Policy Directory


(Incorporating Investment Policy and Debt Portfolio Interest Rate Hedging Policy)

Date first approved: 19 October 2012

Date of effect:
19 October 2012

Date last amended:
8 May 2015

Date of Next Review:
8 May 2018

First Approved by:

University Council

Custodian title & e-mail address:

Director Financial Operations



Director Financial Operations

Responsible Division & Unit:

Financial Services Division

Supporting documents, procedures & forms of this policy:

Bank Debt Facility Agreement Capital Market Debt Issuance Deed Poll
ISDA Master Agreement
Treasury Procedures & Controls
(includes - Business Continuity Procedure, Cash Flow Forecast, Long Term Financial Plan, Short Term Deposit and Cash Flow Procedure, University Risk Register, USD Account Balance Procedure)

Relevant Legislation &

External Documents:

University of Wollongong Act 1989
Delegations of Authority Policy

Risk Management Policy


Public – accessible to anyone

Submit your feedback on this policy document using the Policy Feedback Facility.


1 Purpose of Policy

    • 1. The core activities of the University of Wollongong (The University) are the promotion of scholarship, research, free inquiry, the interaction of research and teaching, and academic excellence.
    • 2. To enable these core activities, the University undertakes treasury functions including daily cash management, investment of short and long term funds, foreign exchange transactions, and the transaction implementation and risk management associated with its investment and debt portfolios.
    • 3. The purpose of this policy is to provide an over-arching framework for managing the objectives and risks associated with undertaking these treasury functions, specifically in relation to:
        • a. Minimising cost of debt, and maximise returns on investments, within prudent risk parameters.
        • b. Identifying and effectively managing financial risk, and
        • c. Prohibiting speculative treasury decisions.
    • 4. This policy requires, where possible, risks to be identified, quantified, assessed, and actively managed. The Treasury Management Policy incorporates the University’s Investment Policy and the Debt Portfolio Interest Rate Hedging Policy. The Financial Services Division is responsible for implementing this policy.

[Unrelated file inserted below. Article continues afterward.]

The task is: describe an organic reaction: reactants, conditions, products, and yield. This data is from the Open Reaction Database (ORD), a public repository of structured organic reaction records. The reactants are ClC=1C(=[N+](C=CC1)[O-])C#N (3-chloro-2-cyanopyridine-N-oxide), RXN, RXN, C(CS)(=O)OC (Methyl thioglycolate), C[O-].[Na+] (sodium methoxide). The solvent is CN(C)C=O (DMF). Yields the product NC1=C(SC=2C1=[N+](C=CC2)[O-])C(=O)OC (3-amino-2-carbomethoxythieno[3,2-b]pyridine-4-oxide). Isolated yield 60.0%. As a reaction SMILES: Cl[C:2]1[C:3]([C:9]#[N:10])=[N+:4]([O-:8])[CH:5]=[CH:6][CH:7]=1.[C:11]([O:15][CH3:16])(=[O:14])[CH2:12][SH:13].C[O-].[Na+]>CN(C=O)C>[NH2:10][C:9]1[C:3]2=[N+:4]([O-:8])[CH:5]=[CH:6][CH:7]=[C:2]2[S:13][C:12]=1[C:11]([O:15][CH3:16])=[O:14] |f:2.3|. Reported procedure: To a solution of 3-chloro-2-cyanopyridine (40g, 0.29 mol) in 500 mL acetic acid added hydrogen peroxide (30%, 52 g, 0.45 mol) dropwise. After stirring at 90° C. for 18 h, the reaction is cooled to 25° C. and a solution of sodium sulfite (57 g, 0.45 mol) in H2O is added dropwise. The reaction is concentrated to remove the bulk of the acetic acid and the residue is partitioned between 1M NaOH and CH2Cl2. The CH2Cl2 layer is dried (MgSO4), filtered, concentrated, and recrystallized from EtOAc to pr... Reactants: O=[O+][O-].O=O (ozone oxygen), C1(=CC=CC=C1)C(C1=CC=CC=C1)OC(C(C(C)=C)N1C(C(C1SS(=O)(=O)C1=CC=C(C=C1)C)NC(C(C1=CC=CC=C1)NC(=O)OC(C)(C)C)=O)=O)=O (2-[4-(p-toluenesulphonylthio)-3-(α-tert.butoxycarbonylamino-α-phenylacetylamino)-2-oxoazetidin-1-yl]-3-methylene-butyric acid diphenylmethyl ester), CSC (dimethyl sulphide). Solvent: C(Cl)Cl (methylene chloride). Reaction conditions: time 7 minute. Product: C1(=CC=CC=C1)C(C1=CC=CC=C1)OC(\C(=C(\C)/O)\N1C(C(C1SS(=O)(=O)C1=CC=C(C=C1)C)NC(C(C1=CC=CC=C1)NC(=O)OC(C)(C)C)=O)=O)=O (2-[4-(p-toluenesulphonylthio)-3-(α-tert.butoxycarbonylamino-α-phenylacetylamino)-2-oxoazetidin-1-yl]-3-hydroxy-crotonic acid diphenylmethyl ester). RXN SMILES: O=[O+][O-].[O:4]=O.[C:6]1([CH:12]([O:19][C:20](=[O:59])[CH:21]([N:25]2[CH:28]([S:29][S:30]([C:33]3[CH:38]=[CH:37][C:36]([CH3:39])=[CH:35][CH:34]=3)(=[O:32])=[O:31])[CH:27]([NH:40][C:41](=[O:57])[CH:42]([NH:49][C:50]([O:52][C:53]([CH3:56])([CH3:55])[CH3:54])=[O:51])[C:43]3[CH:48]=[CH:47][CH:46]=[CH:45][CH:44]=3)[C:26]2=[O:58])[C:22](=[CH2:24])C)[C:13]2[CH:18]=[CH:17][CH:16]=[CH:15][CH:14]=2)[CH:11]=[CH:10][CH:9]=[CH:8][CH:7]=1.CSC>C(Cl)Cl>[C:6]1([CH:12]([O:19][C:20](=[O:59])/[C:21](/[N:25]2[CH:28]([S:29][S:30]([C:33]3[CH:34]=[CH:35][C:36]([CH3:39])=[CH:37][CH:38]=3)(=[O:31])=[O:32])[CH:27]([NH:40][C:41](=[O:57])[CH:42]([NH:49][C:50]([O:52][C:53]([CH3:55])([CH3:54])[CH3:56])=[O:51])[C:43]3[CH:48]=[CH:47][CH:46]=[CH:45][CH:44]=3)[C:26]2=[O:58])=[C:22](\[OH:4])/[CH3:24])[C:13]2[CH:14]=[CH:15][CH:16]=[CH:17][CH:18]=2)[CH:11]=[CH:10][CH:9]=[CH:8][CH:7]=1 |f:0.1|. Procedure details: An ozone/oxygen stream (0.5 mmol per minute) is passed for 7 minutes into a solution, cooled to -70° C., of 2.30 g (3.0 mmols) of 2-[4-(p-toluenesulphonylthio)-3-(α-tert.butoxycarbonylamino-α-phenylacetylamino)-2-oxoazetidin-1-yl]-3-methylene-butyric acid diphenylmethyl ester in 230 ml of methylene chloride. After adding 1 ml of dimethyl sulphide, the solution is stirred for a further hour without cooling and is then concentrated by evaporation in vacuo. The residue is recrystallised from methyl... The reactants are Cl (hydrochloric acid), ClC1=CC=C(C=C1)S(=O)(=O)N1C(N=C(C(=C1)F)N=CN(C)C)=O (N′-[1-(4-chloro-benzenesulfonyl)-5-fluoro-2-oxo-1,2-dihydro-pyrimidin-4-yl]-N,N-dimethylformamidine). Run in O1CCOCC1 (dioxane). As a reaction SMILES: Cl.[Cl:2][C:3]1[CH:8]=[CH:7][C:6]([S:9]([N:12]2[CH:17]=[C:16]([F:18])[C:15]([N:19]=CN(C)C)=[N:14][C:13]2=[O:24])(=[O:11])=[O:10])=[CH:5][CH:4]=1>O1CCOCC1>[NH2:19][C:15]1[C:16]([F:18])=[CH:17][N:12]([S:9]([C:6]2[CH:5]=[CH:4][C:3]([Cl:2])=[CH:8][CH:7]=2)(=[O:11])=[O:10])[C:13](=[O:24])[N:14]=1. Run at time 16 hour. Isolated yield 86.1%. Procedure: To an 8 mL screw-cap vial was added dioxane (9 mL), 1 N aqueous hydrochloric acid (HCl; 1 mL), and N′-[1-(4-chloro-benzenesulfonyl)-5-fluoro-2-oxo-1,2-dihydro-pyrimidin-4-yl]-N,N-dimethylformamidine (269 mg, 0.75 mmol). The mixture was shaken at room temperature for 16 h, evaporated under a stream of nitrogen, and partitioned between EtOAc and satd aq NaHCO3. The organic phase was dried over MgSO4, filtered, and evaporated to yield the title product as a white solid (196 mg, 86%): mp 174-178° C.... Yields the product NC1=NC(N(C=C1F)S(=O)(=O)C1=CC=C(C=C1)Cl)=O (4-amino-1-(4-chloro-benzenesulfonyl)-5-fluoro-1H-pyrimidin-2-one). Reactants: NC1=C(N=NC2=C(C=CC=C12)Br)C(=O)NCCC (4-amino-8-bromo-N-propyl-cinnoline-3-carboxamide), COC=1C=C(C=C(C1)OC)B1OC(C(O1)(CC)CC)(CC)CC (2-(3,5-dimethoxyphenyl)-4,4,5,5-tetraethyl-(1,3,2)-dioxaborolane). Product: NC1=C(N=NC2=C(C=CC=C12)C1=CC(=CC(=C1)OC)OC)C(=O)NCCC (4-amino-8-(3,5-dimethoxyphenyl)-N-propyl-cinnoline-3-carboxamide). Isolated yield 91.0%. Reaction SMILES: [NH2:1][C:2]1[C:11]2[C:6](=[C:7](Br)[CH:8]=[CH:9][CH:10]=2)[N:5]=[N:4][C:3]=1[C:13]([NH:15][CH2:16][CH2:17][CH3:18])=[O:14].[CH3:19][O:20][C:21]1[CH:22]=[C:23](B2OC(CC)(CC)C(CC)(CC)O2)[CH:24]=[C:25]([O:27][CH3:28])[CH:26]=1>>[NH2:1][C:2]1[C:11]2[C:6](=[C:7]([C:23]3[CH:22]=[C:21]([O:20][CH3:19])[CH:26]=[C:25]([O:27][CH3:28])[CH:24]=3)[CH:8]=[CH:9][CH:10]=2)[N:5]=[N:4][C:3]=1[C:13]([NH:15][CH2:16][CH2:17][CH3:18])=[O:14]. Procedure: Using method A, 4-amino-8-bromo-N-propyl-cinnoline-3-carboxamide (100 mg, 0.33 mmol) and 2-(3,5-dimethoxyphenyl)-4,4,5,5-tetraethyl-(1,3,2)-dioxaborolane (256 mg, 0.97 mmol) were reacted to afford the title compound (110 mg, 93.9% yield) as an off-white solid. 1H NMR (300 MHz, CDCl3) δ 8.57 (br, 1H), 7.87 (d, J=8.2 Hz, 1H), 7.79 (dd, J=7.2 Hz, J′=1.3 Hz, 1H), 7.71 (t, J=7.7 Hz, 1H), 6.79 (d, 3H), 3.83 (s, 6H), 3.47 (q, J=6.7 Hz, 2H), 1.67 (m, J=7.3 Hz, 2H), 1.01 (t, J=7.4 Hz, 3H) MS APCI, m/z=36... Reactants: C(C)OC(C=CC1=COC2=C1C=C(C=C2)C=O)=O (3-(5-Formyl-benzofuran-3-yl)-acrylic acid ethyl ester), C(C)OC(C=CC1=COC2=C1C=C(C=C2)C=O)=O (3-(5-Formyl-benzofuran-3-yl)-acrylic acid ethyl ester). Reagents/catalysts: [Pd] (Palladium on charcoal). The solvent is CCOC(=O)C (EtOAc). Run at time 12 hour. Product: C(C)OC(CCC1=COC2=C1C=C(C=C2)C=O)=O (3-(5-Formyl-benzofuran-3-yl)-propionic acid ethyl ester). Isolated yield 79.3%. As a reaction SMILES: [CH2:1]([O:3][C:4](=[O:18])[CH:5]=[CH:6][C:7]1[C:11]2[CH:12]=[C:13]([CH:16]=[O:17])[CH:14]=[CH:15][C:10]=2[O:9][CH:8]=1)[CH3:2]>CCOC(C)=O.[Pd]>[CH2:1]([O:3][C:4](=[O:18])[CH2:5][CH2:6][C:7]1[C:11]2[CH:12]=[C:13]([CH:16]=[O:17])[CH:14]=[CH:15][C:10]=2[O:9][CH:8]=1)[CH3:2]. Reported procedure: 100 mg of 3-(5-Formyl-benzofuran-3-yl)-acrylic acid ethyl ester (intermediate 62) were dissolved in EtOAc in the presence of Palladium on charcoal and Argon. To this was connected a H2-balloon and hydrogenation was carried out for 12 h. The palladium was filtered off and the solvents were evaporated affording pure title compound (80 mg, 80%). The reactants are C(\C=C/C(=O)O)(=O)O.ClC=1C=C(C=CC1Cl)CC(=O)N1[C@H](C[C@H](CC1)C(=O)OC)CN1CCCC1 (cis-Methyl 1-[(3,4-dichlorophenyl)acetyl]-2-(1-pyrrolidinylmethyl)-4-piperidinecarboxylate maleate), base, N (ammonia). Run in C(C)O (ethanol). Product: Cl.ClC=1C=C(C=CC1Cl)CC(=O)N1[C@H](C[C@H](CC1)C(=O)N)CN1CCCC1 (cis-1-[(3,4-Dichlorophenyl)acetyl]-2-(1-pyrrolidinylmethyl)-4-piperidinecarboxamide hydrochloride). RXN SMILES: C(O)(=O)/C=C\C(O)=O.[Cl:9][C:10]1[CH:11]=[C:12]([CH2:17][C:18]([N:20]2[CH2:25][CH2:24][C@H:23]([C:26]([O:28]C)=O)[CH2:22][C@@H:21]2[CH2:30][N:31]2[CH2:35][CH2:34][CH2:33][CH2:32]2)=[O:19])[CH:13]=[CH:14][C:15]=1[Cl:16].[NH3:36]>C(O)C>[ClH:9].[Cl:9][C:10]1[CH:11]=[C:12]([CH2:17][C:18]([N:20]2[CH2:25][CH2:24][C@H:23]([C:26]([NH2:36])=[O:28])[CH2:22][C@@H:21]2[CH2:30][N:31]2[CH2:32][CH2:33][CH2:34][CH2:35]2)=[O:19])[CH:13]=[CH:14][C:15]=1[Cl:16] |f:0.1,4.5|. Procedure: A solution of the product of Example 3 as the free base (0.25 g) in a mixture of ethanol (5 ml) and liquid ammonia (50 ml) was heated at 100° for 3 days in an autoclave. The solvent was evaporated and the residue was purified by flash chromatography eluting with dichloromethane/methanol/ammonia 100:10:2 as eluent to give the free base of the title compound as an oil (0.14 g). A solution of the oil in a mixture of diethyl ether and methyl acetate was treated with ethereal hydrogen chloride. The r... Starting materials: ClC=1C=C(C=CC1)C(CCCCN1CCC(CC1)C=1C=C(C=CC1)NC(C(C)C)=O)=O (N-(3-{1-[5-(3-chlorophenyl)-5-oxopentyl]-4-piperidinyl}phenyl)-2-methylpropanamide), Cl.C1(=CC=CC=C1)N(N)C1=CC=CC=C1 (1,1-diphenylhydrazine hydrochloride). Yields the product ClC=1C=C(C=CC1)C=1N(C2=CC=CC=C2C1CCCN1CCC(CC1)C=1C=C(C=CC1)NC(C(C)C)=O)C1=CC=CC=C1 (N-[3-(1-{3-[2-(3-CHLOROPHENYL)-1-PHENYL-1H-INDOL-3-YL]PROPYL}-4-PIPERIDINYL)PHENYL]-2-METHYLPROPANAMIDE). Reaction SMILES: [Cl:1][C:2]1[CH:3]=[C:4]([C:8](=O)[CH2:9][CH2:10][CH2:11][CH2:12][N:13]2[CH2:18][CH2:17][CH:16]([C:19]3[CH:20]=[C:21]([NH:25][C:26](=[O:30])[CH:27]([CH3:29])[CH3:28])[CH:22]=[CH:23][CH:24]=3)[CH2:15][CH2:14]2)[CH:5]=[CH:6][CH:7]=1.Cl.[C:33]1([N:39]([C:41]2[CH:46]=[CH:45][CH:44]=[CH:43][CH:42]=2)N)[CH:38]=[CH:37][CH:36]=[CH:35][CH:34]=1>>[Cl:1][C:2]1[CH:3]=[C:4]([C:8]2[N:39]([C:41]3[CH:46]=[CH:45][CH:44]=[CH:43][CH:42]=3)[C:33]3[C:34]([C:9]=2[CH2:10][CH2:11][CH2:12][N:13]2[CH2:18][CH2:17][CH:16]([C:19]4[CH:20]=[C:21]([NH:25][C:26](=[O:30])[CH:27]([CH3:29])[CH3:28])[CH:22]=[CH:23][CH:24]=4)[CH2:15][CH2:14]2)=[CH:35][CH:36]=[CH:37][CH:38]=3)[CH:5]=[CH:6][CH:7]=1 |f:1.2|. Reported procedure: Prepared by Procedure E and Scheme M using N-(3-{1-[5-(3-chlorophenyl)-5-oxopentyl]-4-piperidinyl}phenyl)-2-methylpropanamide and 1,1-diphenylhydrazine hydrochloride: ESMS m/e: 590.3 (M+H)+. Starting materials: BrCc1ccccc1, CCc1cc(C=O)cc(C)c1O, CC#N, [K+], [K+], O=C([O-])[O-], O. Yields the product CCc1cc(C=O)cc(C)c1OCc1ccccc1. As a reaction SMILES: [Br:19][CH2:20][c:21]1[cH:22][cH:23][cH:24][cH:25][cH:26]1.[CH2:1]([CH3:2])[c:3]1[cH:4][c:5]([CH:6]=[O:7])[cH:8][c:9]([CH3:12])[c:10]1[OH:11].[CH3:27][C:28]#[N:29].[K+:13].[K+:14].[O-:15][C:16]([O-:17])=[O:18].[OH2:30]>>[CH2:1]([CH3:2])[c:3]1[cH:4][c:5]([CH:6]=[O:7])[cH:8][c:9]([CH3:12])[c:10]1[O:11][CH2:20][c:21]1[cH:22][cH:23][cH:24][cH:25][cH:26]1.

2 Objectives of Policy

    • 1. The objective of this policy is to provide an understanding of the risks associated with treasury management, and to provide the framework that allows the Financial Services Division to manage those risks whilst minimising the cost of debt and maximising returns on surplus funds. This policy provides procedural guidelines to assist in the management of:
        • a. Credit Risk
        • b. Short Term Liquidity Risk
        • c. Funding and Refinancing Risk
        • d. Interest Rate Risk
        • e. Foreign Exchange Risk
        • f. Operational Risk relating to treasury activities.
    • 1. This policy also contains the objectives of the University’s Investment Policy, and the debt Portfolio Interest Rate Hedging Policy.

3 Definitions

    • 1. In this Policy and in the policy provisions set out in the appendices to this Policy, the following words and terms shall have the corresponding meaning:



Credit Risk

Credit risk is the risk of potential loss arising from default or insolvency of a financial institution. The University’s credit risk arises from transactions entered into with financial institutions.

Foreign Exchange Risk